The datatype family of at least one of the parameters of overloaded programs must differ. INTEGER, REAL, DECIMAL, FLOAT, etc., are NUMBER subtypes. CHAR, VARCHAR2, and LONG are character subtypes. If the parameters differ only by datatype within the supertype or family of datatypes, PL/SQL does not have enough information with which to determine the appropriate program to execute. As a result, the following programs cannot be overloaded:

FUNCTION calculate_net_profit (revenue_in IN POSITIVE)
RETURN NUMBER IS
BEGIN
   ...
END calculate_net_profit;

FUNCTION calculate_net_profit (revenue_in IN BINARY_INTEGER)
RETURN NUMBER IS
BEGIN
   ...
END calculate_net_profit;

Nor can these programs be successfully overloaded, since CHAR and VARCHAR2 are both character datatypes:

PROCEDURE trim_and_center (string_in IN CHAR) IS
BEGIN
   ...
END;

PROCEDURE trim_and_center (string_in IN VARCHAR2) IS
BEGIN
   ...
END;

Another way of looking at this rule for users of PL/SQL Release 2.1 is that two programs cannot be overloaded if their formal parameters differ only by their subtypes and if those subtypes are based on the same datatype. This was already illustrated in the last example: POSITIVE is a subtype of BINARY_INTEGER.

With PL/SQL Release 2.1 (and beyond) you can now create your own subtypes, and the same rules apply for these subtypes as for the predefined subtypes. If you have declared the following subtypes:

SUBTYPE line_text_type IS LONG;
SUBTYPE atomic_type IS VARCHAR2;
SUBTYPE word_separator_type IS VARCHAR2;

then the following attempt at overloading will fail:

PROCEDURE count_occurrences
   (line_in line_text_type, fragment_in atomic_type);
PROCEDURE count_occurrences
   (line_in line_text_type, between_in word_separator_type);

because atomic_type and word_separator_type are two programmer-defined subtypes that share the same base datatype.

Overloaded programs with parameter lists which differ only by name must be called using named notation. If you don't use the name of the argument, how could the compiler distinguish between calls to the following two overloaded programs?

FUNCTION calculate_net_profit (revenue_in IN NUMBER)
RETURN NUMBER IS
BEGIN
   ...
END calculate_net_profit;

FUNCTION calculate_net_profit (total_revenue_in IN NUMBER)
RETURN NUMBER IS
BEGIN
   ...
END calculate_net_profit;

The only way to direct PL/SQL to the right version of calculate_net_profit is to explicitly identify the version as shown below:

calculate_net_profit (revenue_in => 197890);

The parameter list of overloaded programs must differ by more than parameter mode. Even if a parameter in one version is IN and that same parameter is IN OUT in another version, PL/SQL cannot tell the difference at the point in which the program is called. Suppose you overload the trim_and_center procedure as follows:

PROCEDURE trim_and_center (string_in IN VARCHAR2) IS
BEGIN
   ...
END;

PROCEDURE trim_and_center (string_in IN OUT VARCHAR2) IS
BEGIN
   ...
END;

How, then, could the compiler know which of trim_and_center to execute when it encounters this line of code?

trim_and_center ('ABC');

Overloaded functions must differ by more than their return type (the datatype specified in the RETURN clause of the function). At the time that the overloaded function is called, the compiler doesn't know what type of data that function will return. The compiler cannot, therefore, determine which version of the function to use if all the parameters are the same. The following attempt at overloading will fail once again with the PLS-00307 error:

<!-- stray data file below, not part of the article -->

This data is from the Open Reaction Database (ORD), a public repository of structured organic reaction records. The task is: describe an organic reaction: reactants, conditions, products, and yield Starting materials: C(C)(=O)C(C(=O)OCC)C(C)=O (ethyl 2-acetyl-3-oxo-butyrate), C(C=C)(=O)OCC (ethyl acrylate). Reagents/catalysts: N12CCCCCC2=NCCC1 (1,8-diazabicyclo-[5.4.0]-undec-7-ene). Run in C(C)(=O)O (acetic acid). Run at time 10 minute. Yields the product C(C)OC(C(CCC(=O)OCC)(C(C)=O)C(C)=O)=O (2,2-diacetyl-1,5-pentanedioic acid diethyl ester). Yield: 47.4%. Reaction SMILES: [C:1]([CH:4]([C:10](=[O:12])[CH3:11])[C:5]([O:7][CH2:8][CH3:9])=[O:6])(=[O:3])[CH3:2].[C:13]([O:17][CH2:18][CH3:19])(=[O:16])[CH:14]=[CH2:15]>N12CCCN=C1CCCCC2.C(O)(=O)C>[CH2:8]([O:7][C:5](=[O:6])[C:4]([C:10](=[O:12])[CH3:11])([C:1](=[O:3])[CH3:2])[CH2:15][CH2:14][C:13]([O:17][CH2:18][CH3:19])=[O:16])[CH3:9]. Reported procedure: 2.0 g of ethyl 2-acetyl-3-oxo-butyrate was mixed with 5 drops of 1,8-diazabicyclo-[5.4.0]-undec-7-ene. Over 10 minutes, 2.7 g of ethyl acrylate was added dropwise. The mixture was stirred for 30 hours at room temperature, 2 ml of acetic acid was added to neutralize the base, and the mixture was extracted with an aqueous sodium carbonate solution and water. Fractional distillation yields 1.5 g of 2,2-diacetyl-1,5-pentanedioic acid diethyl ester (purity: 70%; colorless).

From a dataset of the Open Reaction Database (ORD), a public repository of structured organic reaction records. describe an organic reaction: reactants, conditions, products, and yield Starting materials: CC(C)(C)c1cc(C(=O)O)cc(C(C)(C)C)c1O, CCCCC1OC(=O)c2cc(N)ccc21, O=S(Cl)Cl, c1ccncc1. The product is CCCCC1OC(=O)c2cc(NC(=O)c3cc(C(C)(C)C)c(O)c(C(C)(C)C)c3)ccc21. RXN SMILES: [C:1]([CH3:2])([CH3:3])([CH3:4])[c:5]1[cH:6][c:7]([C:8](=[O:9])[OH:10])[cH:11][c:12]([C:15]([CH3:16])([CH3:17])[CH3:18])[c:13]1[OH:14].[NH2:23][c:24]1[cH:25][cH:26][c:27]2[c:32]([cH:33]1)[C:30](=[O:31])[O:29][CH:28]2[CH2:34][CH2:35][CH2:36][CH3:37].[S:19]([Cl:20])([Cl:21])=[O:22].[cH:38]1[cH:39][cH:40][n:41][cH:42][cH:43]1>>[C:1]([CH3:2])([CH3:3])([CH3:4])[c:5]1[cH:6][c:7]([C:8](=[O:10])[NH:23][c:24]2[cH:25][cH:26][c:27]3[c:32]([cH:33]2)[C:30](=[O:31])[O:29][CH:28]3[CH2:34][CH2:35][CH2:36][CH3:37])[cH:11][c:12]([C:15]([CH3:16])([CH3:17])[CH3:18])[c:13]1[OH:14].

FUNCTION calculate_net_profit (revenue_in IN NUMBER)
RETURN NUMBER IS -- How much did we make?
BEGIN
   ...
END calculate_net_profit;

FUNCTION calculate_net_profit (revenue_in IN NUMBER)
RETURN BOOLEAN IS -- Bankrupt or not?
BEGIN
   ...
END calculate_net_profit;

All of the overloaded programs must be defined within the same PL/SQL scope or block (anonymous block, module, or package) . You cannot define one version in one block (scope level) and define another version in a different block. In the following example, I first define a chg_estimate procedure with a date parameter in the develop_analysis module. Then I define a chg_estimate procedure with a numeric parameter in the anonymous block in the body of develop_analysis:

PROCEDURE develop_analysis (quarter_end_in IN DATE, sales_in IN NUMBER)
IS
   PROCEDURE chg_estimate (date_in IN DATE) IS BEGIN ... END;
BEGIN
   DECLARE
      PROCEDURE chg_estimate
         (dollars_in IN NUMBER) IS BEGIN ... END;
   BEGIN
      chg_estimate (quarter_end_in);
      chg_estimate (dollars_in);
   END;
END develop_analysis;

When I try to compile this code I get the following error:

Error in line 8/column 3:
PLS-00306: wrong number or type of arguments in call to 'CHG_ESTIMATE'

Why do I get this error? I call chg_estimate with a date parameter (quarter_end_in) and it is defined in the declaration section of develop_analysis with a date parameter. I will answer this question ("Why do I get this error?") with another question: are these two procedures overloaded? The answer is no! Because they are defined in different PL/SQL blocks, they have a different scope and visibility. The scope of the date chg_estimate is the entire body of develop_analysis. The scope of the numeric chg_estimate is the anonymous block only, and it takes precedence over the date chg_estimate. There is no overloading going on here.


Previous: 15.7 Local Modules Oracle PL/SQL Programming, 2nd Edition Next: 15.9 Forward Declarations
15.7 Local Modules Book Index 15.9 Forward Declarations

The Oracle Library Navigation

Copyright (c) 2000 O'Reilly & Associates. All rights reserved.

Library Home Oracle PL/SQL Programming, 2nd. Ed. Guide to Oracle 8i Features Oracle Built-in Packages Advanced PL/SQL Programming with Packages Oracle Web Applications Oracle PL/SQL Language Pocket Reference Oracle PL/SQL Built-ins Pocket Reference










??????????????@Mail.ru